It’s been kind of a depressing week in Maudland, what with the “flu“* and the aftermath of the trip to see Mom.

As usual, the visit started off fine. Mom sequestered the dogs downstairs before our arrival. She’d done her annual carpet cleaning in anticipation of our visit, and the smell of dog urine was temporarily overpowered by fresh bowlsful of cinnamon-scented potpourri placed in windowsills and on tables. It smelled like the Big Red Factory had moved in. It was an improvement.

“Hey, great potpourri, Mom,” I said.

“I got twenty bags of it on sale after last Christmas,” she said. “I’ll give you some to take home.”

The next morning I nearly slipped in a puddle of dog piss as Sister and I walked through the front door. A horde of filthy Poodles, Pomeranians, West Highland Terriers, and other small, white dogs yapped at my feet. They jumped up and scratched my legs through my jeans. They wiped their food-encrusted moustaches on my arms when I tried to fend them off.

Mom scolded them: “No, Zachy! No, Patton! Noo, Abigail!” She pulled out a flyswatter and smacked them with it until they ran into the next room. Three minutes later, they were back, leaping.

I tried calling the Pit Bull over to frighten them away, but even Bud was intimidated. He lay down at my feet and served as a sort of trampoline for the little dogs, which were now able to scratch my arms and neck and lick my face even though I was standing.

That second day it was revealed that my stepfather has been diagnosed with PTSD as a result of his service in Vietnam. Stepfather showed me the paperwork he needs to fill out to receive disability benefits and said the Wellbutrin was working well. He also filled me in on several rape cases in the area that he believed to be the product of women with axes to grind and bad reputations.

Mom spent a good deal of time speculating that “all [Sister and I] talk about is what a bad mother [she] is.”

By the final day, Sister and I were ready to hurl ourselves down the side of Bear Wallow Mountain, which Mom insisted upon driving to the top of even after we ended up on a dirt road staring down people who said, “this is private property.” Stepfather turned around when we encounted one man fondling a shotgun that leaned against his truck.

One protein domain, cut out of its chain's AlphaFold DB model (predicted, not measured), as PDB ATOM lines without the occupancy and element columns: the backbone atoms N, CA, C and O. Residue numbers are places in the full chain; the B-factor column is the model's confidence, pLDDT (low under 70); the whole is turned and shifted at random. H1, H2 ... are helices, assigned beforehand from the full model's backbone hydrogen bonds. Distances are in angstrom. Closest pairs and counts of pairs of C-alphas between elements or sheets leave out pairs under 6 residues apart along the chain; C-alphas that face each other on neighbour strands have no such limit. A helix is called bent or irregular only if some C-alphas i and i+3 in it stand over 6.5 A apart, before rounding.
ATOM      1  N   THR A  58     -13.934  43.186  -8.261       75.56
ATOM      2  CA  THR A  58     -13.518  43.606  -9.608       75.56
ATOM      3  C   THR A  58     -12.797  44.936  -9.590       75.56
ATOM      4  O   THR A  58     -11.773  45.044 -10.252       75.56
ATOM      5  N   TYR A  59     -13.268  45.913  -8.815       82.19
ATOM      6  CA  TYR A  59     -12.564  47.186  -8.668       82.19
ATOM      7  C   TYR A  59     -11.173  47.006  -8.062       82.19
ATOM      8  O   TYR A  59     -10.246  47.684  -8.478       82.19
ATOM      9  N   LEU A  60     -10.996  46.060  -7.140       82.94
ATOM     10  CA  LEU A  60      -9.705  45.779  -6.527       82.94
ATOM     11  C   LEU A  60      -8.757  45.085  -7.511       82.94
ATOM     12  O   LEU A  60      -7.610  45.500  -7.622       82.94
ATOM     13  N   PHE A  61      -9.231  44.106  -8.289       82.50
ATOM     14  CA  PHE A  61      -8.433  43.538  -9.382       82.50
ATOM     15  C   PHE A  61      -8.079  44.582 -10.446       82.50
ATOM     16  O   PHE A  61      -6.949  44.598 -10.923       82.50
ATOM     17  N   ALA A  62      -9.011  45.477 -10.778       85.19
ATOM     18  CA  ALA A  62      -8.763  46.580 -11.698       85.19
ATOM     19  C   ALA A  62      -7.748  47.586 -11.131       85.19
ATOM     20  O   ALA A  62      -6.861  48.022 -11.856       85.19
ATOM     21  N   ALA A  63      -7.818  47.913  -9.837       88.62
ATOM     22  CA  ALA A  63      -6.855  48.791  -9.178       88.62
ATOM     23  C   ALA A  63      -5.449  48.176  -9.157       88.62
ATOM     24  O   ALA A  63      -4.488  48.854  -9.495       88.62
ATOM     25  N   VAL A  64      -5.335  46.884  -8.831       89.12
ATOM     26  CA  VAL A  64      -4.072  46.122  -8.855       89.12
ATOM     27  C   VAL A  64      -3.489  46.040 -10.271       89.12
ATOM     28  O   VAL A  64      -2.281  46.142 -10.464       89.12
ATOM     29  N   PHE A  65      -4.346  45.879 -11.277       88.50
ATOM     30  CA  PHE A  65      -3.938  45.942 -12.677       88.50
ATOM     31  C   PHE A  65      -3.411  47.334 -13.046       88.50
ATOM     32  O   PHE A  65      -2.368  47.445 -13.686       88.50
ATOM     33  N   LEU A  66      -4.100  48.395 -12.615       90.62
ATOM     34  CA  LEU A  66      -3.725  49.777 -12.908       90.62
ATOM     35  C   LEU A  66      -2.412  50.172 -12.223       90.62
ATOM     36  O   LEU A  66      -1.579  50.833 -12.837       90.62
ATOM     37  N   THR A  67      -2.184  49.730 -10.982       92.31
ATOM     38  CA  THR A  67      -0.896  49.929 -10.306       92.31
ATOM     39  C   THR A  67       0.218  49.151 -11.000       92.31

“Well, I guess it’s just as well that we turned around,” Mom said, “because Maud said she had to pee and if we made her go to the top of the mountain anyway, she’d just use that as more proof of what a terrible mother I am.”

“Shut up, Mom,” Sister said.

“That’s just exactly the kind of thing she’d tell her friends,” Mom continued.

“Shut up,” Stepfather said.

I looked out the window in silence.

“You don’t think there’s anything redeeming about me, do you, Maud?” Mom said, turning around to look at me from the front seat.

There was a pause.

“Sure, Mom, you have lots of good traits,” I said.

“Like what?”

Sister sighed and rolled down her window. “Jesus.”

“You’re always willing to help out a stray animal,” I offered.

Mom kept looking at me.

“And you’re very generous with strangers.”

“You’re not making me feel better about my parenting skills, Maud,” Mom said.

Stepfather interrupted. “Look, here we are at some bathrooms.”

I swung the door open, climbed out of the car. Sister followed.

Mom called after us, “I just want you girls to know I was up all night worrying about what a bad mother ya’ll think I am.”

Anyway. I should mention that Asheville, North Carolina is a beautiful city. It has many fine restaurants and coffee shops downtown. Good people live there. My family is not representative.

Links may follow later today.

*Fuckyouverymuch, Dana! I was sick.

Comments are closed.